Our guest host’s final thoughts on race baiting in the media and how to change the status quo.


Filed under: Eric Deggans • Media • Media Criticism • Race
When racial clichés drive murder stories
August 24th, 2013
06:48 PM ET

When racial clichés drive murder stories

By Eric Deggans, Special to CNN

Editor's note: Eric Deggans is joining National Public Radio as TV critic after many years as TV and media critic at the Tampa Bay Times. He is the author of "Race-Baiter: How the Media Wields Dangerous Words to Divide a Nation." Deggans is guest-hosting "Reliable Sources" on Sunday at 11 a.m. ET. Follow him on Twitter @Deggans

(CNN) – As scores of people head to the National Mall this week commemorating 50 years since the March on Washington, some corners of the media are still featuring passionate debate over whether African-Americans have ignored "a culture of violence" in their midst.

The finger pointing this time comes after the senseless killing of Australian baseball player and college student Christopher Lane, shot dead August 16 while jogging on a street in Duncan, Oklahoma.

From the moment three teenagers were arrested in the crime - first misidentified as three black youths, later found to be two African-Americans and one white guy - some media outlets tried to draw comparisons to the killing last year of black teenager Trayvon Martin by neighborhood watch captain George Zimmerman.

But if Lane's death has anything in common with Martin's - besides the sad fact that both killings seemed avoidable and were possibly committed by people of a different race from the victim's - it's the sometimes sloppy reporting used to make points about race that deserve subtler, more precise treatment.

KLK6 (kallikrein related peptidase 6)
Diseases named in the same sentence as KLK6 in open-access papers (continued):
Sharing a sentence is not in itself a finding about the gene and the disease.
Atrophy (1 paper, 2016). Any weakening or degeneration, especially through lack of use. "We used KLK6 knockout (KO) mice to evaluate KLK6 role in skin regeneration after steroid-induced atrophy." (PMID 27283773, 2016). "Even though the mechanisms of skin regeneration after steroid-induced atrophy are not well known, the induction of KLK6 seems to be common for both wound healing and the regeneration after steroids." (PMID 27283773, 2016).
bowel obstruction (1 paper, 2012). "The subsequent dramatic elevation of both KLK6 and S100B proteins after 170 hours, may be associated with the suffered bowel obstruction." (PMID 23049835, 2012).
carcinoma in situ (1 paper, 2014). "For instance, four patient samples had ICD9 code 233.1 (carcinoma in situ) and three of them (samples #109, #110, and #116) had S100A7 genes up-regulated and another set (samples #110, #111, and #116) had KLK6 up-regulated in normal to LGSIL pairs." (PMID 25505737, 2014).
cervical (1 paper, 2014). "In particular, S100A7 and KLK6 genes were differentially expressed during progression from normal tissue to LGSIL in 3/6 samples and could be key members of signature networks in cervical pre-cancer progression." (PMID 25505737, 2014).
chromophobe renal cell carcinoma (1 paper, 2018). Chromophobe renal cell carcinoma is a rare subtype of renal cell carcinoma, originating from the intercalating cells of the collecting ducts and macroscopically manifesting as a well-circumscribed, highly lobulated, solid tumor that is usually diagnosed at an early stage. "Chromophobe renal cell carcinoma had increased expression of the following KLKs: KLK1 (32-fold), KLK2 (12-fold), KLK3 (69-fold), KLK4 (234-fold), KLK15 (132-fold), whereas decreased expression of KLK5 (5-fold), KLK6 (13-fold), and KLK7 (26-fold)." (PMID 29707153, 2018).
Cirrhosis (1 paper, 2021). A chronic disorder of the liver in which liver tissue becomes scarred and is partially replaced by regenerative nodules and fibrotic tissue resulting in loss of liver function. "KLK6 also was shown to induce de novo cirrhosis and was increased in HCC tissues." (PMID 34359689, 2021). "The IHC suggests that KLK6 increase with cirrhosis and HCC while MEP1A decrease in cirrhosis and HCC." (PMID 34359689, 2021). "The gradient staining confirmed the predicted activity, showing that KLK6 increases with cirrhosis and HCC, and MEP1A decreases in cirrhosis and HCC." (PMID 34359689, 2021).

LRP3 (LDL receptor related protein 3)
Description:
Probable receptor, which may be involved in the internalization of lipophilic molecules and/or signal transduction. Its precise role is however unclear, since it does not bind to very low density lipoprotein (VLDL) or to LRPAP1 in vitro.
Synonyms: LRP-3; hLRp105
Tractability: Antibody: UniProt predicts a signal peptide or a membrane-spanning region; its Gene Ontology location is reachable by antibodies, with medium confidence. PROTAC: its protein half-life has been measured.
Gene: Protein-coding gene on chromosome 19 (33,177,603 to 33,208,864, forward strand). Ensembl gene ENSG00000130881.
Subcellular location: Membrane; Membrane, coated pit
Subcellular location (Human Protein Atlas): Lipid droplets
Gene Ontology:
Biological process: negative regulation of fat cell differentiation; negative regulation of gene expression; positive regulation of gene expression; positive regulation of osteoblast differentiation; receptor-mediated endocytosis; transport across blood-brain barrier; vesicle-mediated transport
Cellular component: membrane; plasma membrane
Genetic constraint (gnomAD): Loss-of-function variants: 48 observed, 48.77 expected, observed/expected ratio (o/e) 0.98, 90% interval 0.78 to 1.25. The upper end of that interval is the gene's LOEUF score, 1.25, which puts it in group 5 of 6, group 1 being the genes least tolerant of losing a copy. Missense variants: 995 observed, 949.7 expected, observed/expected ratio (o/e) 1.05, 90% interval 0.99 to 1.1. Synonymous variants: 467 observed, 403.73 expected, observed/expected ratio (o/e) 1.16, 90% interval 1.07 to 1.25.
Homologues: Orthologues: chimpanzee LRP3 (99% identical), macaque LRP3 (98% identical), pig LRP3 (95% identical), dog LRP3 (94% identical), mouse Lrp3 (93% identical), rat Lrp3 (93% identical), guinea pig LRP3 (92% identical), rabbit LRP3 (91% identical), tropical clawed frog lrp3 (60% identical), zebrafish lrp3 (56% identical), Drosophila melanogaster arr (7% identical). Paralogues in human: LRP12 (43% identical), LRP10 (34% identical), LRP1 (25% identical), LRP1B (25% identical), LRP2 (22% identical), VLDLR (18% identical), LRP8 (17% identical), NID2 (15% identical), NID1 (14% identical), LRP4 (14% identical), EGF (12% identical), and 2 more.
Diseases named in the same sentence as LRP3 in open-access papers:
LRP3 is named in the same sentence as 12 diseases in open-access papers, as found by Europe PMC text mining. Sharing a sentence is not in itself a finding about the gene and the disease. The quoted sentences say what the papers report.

Read more of Eric's article here.


Filed under: Chris Lane • Eric Deggans
August 23rd, 2013
05:14 PM ET

Sneak peek at this Sunday's show

By Sara Fischer, CNN

There’s a lot to discuss on ‘Reliable Sources’ this Sunday with our guest host, Eric Deggans, TV and media critic for the Tampa Bay Times and future TV critic for NPR.

We’ll start by taking a look at the coverage of the 50th Anniversary of the March on Washington. Additionally, we will discuss the media coverage of American civil rights with longtime CBS Evening News anchor Dan Rather, along with Senior External Affairs Director of Free Press, Joseph Torres and Founding Member of the National Association of Black Journalists, Paul Delaney.

Also on the show, we’ll speak with a Brian Beutler, political writer for Salon and New York Times Columnist Charles Blow about whether the media has been hyping the national race discussion and the fairness of its’ coverage.

We’ll also invite panelists David Zurawik, television and media critic for The Baltimore Sun and Mohammed el Nawawy, author and professor at Queens University of Charlotte to give their take on the launch of Al Jazeera America this week.

Kelly McBride of the Poynter Institute will also join us to discuss ESPN’s decision to pull its logo and credit from "Frontline's" upcoming documentary about the controversial subject of sports and brain injury.

Lastly, we will chat with Wil Haygood, columnist for The Washington Post, who first reported on veteran White House butler Eugene Allen, the man who served as the inspiration for Lee Daniel's new film, "The Butler."

Tune in Sunday morning at 11am ET.


Filed under: Al Jazeera • Al Jazeera America • Civil Rights • ESPN • March on Washington • NFL • Race • Sneak Peek • The Butler • Washington Post